An interesting and often useful line of investigation is to compare the time of the alleged authorisation (always look for evidence other than the time recorded in the record) with the time the actual search took place.

In this instance it appears that the defendant was followed home, arrested, and his bedroom searched. At that point there would be no custody record in which to record the authorisation.

There is every liklihood that the search was unlawful.

 

______________________________________________________________

You will know that it is commonplace for suspected persons who voluntarily attend police stations by appointment for interview to be arrested and detained on arrival "to allow the prompt and effective investigation of the offence" and it follows that (if the arrest is for an indictable offence) police can then carry out a search at the person's home under s18 PACE 1984. The police can also take fingerprints and a DNA sample of a detained person. It is a very familiar police tactic which has the added benefit of putting the wind up any defendant who is not used to being detained in custody! He or she has then been somewhat 'softened up' before the interview even begins.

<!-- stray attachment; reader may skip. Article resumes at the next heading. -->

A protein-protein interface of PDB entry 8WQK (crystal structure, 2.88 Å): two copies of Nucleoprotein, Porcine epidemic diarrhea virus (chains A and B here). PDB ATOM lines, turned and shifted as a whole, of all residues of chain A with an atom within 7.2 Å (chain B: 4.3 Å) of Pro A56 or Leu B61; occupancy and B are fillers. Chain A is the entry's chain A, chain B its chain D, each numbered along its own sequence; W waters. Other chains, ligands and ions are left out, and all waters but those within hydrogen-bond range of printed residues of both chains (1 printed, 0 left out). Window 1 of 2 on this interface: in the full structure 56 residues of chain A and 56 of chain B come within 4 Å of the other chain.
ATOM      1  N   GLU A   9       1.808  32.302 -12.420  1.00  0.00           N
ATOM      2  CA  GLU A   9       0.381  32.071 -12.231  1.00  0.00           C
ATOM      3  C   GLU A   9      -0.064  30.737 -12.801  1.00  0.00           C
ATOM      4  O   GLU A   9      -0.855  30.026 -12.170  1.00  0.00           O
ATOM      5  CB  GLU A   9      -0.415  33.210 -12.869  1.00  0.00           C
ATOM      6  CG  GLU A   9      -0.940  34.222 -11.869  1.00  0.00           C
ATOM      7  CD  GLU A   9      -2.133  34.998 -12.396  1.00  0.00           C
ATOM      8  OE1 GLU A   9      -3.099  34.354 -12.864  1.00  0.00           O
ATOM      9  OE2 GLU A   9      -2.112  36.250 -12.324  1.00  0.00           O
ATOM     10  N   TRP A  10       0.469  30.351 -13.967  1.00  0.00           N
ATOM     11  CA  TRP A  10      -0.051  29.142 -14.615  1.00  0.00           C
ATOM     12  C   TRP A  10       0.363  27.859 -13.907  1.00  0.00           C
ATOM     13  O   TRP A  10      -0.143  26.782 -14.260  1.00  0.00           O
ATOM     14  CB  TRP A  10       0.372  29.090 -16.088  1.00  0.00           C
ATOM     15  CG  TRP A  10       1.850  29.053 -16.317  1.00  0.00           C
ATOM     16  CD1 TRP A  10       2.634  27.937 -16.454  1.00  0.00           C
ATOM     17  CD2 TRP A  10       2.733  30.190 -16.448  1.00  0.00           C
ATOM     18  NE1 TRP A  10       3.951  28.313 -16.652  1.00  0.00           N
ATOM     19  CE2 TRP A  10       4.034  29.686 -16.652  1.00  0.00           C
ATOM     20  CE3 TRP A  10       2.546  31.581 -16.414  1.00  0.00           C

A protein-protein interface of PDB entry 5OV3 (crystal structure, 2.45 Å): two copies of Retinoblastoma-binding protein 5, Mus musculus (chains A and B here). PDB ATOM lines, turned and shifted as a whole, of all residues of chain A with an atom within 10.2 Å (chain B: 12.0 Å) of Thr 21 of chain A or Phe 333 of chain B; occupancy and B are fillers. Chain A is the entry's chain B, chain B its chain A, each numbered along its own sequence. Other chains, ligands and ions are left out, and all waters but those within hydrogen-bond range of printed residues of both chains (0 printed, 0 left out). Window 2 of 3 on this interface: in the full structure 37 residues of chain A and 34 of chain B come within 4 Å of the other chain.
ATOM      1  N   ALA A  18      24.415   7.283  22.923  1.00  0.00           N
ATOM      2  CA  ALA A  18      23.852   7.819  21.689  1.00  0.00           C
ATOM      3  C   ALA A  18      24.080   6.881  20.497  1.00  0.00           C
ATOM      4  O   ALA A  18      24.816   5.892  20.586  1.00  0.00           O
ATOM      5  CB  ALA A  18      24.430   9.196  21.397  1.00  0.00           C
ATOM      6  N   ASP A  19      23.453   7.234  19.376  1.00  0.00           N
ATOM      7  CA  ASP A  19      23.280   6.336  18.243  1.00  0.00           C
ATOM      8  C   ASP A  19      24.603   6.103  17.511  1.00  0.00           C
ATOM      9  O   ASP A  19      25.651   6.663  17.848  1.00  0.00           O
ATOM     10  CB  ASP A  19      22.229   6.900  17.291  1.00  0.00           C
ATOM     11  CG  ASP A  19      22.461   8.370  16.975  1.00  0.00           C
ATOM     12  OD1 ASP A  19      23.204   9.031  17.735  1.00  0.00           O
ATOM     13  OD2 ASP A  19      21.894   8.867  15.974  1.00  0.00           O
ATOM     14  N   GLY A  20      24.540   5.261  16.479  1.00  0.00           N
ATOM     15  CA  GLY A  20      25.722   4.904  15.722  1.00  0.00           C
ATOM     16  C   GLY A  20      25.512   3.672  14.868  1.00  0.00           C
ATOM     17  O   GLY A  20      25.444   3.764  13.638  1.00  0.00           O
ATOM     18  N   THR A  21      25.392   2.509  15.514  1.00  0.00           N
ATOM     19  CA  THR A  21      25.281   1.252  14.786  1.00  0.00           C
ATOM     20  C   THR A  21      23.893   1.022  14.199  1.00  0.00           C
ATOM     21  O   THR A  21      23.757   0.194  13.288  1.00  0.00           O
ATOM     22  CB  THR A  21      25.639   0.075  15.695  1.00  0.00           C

This is, of course, one more good reason for having a solicitor with you before going anywhere near a police station.

 

Posted by davidwinch on Thu, 12/05/2011 - 17:04

 

  1. If the police had sufficient evidence to arrest then they would do so.
  2. Therefore you know that any "request" to attend is for their benefit, not yours.
  3. My advice is always, either simply decline their invitation and await developments, or,